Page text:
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The Earliest Known Map to Include Westport, Connecticut
[Hartford, 1837]

DAGGETT & ELY (engravers)/ HUNTINGTON, E. (publisher)  [Hartford: 1837]  Map Of Connecticut from actual Survey…1837. 18 ¼ x 21 ¾ inches.  Engraved map with vibrant, original hand color; excellent condition.

Rare. The first known, printed map on which the town of Westport and its boundary lines appear.  The town was incorporated on May 28th, 1835 out of parts of neighboring Norwalk, Fairfield and Weston.  One can tell that the place name “Westport” on the map was then recently added to the printing plate by the way it crosses through the place name “Greens Farms.” The map shows a smaller Westport than it is today with its eastern boundary with Fairfield  west of its present location.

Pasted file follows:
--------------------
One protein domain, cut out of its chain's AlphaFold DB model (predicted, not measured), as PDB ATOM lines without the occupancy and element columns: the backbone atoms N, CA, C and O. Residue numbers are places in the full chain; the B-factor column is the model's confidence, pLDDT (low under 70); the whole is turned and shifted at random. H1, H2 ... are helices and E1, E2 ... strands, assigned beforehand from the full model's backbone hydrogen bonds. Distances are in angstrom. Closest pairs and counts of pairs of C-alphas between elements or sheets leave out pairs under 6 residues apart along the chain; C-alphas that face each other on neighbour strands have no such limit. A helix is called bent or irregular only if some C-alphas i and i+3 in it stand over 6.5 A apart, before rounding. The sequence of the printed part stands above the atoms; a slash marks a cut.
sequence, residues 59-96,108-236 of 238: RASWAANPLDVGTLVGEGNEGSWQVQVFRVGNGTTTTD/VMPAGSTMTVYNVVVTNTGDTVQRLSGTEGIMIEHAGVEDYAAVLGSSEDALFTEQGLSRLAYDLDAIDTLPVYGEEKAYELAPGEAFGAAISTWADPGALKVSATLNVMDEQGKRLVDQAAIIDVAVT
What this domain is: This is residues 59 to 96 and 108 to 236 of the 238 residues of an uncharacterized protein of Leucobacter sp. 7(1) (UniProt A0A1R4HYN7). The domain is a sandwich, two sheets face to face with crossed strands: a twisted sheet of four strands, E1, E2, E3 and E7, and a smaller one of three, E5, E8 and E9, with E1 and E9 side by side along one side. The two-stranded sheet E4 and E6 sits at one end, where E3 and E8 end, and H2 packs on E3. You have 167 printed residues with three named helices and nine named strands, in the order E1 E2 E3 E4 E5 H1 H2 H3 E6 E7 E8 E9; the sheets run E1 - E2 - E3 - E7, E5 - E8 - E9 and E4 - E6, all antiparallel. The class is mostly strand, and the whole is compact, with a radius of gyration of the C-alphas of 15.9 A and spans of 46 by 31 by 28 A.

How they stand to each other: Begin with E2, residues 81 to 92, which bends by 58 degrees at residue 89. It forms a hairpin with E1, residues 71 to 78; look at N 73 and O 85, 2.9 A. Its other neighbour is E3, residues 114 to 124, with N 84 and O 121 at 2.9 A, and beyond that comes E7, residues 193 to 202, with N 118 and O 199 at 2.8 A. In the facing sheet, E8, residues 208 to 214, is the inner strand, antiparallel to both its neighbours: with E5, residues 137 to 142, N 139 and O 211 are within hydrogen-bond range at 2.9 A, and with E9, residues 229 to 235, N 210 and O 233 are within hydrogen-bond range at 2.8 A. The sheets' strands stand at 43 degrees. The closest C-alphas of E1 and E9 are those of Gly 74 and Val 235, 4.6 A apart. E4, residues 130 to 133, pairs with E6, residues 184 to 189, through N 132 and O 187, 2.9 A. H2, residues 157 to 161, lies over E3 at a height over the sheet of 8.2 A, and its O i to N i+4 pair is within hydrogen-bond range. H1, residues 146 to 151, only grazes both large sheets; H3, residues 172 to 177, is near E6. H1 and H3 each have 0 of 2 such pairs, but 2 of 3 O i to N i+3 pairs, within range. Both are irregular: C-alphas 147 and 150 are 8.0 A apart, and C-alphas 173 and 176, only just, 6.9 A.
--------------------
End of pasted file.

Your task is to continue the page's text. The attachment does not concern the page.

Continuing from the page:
The also map reflects a crucial transitional period in the state’s transportation history. The late 1830’s saw the at first gradual then rapid transition from canal to railroad transport.  Highlighting the importance at the time of the former is the profile diagram on the map at right of the Farmington Canal, complete with locks and elevations, that ran from New Haven to the Massachusetts border.  However, the future can also be glimpsed on the map, as it was the first map of the state on which a any rail line is shown—the Hartford & New Haven.  Although incorporated in 1833, its trains didn’t begin running until 1838.  The map also shows the state’s primary roads, both turnpikes and “common” roads.  Beneath the map are town plans of New Haven and Boston.  Notable locations throughout the state are shown, including Devil’s Den in Weston. 

The map’s publication history is a model of Yankee frugality.  It had a very long publication life from 1827 to 1858, with no fewer than five publishers owning the printing plate at various times, producing numerous editions, most of which with updated details.  This 1837 edition, published by Huntington in Hartford, is rare.

Thompson’s Maps of Connecticut, no. 98


Price: $1,900.00

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